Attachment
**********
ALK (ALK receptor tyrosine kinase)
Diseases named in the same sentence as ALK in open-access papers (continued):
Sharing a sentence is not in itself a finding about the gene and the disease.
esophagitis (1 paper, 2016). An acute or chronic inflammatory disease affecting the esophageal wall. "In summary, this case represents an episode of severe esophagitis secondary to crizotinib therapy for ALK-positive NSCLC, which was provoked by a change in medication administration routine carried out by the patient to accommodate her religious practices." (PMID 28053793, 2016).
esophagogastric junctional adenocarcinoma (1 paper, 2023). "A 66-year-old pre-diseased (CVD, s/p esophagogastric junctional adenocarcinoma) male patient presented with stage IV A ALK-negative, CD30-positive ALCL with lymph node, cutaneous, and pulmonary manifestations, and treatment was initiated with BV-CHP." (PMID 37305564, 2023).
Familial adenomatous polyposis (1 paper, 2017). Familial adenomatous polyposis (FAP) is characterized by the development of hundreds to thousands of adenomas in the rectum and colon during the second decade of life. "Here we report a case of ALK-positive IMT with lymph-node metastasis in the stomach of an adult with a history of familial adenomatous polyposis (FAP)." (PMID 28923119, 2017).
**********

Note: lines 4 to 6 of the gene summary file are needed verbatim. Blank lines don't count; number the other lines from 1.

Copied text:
esophagitis (1 paper, 2016). An acute or chronic inflammatory disease affecting the esophageal wall. "In summary, this case represents an episode of severe esophagitis secondary to crizotinib therapy for ALK-positive NSCLC, which was provoked by a change in medication administration routine carried out by the patient to accommodate her religious practices." (PMID 28053793, 2016).
esophagogastric junctional adenocarcinoma (1 paper, 2023). "A 66-year-old pre-diseased (CVD, s/p esophagogastric junctional adenocarcinoma) male patient presented with stage IV A ALK-negative, CD30-positive ALCL with lymph node, cutaneous, and pulmonary manifestations, and treatment was initiated with BV-CHP." (PMID 37305564, 2023).
Familial adenomatous polyposis (1 paper, 2017). Familial adenomatous polyposis (FAP) is characterized by the development of hundreds to thousands of adenomas in the rectum and colon during the second decade of life. "Here we report a case of ALK-positive IMT with lymph-node metastasis in the stomach of an adult with a history of familial adenomatous polyposis (FAP)." (PMID 28923119, 2017).